San Luis Obispo County's Elfin Forest natural area will celebrate its 20 year anniversary on Saturday, September 27.
The 90 acres of preserved land sits on the southeastern shore of Morro Bay adjacent to Los Osos and Morro Bay State Park. It was created by the local group Small Wilderness Area Preservation (SWAP) and now includes a combination of County and State park lands.
SWAP's chair, Ron Rasmussen, says the natural area got its name based on oddly-shaped native trees.
A Monterey County judge ordered Tuesday the parent company of T.J. Maxx, Marshalls and HomeGoods to pay $2.8 million in penalties related to environmental violations.
A total of 38 California counties sued the Massachusetts-based corporation known as TJX Companies for dumping hazardous pollutants at its stores throughout the state.
Santa Barbara County District Attorney Joyce Dudley says the settlement "marks a victory for the environment and should also serve as a strong message to other companies and individuals that engage in illegal disposal practices."
Climate change is threatening the health and well-being of our communities. Locally, increased temperatures are impacting our environment and the Central Coast is experiencing severe drought and reduced air quality. These changes to our environment have the potential to greatly impact our health.
Officials in California are hoping Labor Day boaters will help keep invasive quagga and zebra mussels in check this Labor Day holiday weekend.
“Californians have a unique opportunity to enjoy numerous natural resources,” said California Department of Fish and Wildlife Director Charlton H. Bonham. “Doing your part to clean, drain and dry before heading out to recreate will help keep them free of quagga and zebra mussels, as well as other invasive species.”
California's Death Valley is probably best known for its soaring temperatures, which are among the hottest recorded on the planet. But another natural phenomenon has puzzled scientists for decades; rocks that appear to slide on their own across a dry lake bed.
A Central Coast man says the mystery is now solved. His research was published Wednesday in the journal PLOS ONE.
Santa Barbara County Assemblyman Das Williams (D-Carpinteria) says he hopes Governor Jerry Brown will sign his bill involving the use of a controversial class of pesticides.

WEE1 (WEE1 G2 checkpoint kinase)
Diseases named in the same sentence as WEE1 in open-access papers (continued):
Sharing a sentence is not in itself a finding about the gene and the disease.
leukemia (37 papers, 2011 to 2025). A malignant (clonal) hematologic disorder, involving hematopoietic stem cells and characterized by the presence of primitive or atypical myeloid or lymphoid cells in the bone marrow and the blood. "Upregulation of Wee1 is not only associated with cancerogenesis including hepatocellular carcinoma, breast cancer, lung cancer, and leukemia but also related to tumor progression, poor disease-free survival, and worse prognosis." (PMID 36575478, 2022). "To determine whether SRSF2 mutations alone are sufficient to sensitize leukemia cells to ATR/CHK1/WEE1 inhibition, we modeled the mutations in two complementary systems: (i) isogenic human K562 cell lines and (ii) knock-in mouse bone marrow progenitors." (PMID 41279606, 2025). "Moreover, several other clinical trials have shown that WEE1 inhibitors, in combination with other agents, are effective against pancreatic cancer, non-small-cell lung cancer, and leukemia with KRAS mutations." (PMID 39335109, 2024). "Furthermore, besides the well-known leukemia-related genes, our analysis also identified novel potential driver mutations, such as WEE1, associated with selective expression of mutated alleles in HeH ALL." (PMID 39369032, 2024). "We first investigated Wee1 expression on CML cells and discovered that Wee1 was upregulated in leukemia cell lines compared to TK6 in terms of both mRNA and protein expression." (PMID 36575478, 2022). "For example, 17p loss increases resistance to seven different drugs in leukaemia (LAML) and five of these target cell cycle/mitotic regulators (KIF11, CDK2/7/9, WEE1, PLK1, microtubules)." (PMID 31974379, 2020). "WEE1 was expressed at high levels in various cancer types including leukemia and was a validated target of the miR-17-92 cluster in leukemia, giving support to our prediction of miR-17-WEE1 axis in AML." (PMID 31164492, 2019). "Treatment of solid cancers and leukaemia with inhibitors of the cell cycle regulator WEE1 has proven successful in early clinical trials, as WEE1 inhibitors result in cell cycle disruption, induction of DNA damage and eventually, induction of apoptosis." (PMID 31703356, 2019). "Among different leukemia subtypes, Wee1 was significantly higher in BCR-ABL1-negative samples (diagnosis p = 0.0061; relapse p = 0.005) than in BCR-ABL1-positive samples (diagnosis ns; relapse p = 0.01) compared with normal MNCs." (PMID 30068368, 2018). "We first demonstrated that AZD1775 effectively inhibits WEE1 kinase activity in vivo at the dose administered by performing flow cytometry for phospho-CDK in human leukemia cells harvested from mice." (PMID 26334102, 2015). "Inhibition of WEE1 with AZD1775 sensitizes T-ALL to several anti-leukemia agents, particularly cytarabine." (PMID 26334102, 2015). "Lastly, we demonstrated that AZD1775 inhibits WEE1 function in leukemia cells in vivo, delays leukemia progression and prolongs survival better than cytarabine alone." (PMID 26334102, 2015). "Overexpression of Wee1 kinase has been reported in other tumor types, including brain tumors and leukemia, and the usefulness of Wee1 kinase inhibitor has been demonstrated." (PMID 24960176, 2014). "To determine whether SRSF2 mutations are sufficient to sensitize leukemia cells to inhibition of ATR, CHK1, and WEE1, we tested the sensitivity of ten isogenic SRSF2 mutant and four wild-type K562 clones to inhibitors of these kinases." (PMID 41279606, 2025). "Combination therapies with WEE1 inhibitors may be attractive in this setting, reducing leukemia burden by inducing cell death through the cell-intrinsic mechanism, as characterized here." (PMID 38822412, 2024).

Neonicotinoids are the most widely used, and possibly among the most harmful for honey bees according to Williams. His bill, (AB) 1789, has passed the legislature and is now awaiting the governor's signature. It would create a timeline for the Department of Pesticide Regulation to complete its current reevaluation of those compounds.
Increased numbers of blue jelly fish—known as velella velellas—are washing up on Central Coast beaches according to scientists with California State Parks. Reports out of Southern California show a similar situation.
This summer the large colonies have been spotted at several state beaches in Monterey, San Luis Obispo, Santa Barbara, and Ventura Counties.
"The numbers have been large enough over the past several weeks to get people’s attention," said Vicky Waters, Deputy Director for Public Affairs with California State Parks.
KCBX News Director Randol White discusses the highly contentious issue of managing the Paso Robles Groundwater basin with San Luis Obispo Tribune Reporter David Sneed. The issue is full of political twists and turns… with all sides looking for a stake in controlling this highly valuable commodity for the area.
For nearly 75 years Outward Bound has been teaching wilderness survival skills to young people, and promoting personal transformation through challenge and discovery. Molly Blaisdell talks with Outward Bound California's executive director, an alumna and an instructor about their experiences with and passion for the organization.
At nearly 66 degrees, the Morro Bay estuary water is warm say the divers zipping up their wet suits on this Saturday morning in mid August. According to the National Oceanic and Atmospheric Administration (NOAA) the average Morro Bay water temp for August at 58 degrees, nearly 8 degrees cooler than its current temperature.
Scientists believe warmer water is among the main culprits behind the decline of the area's eel grass, a plant that grows along the bottom of the estuary.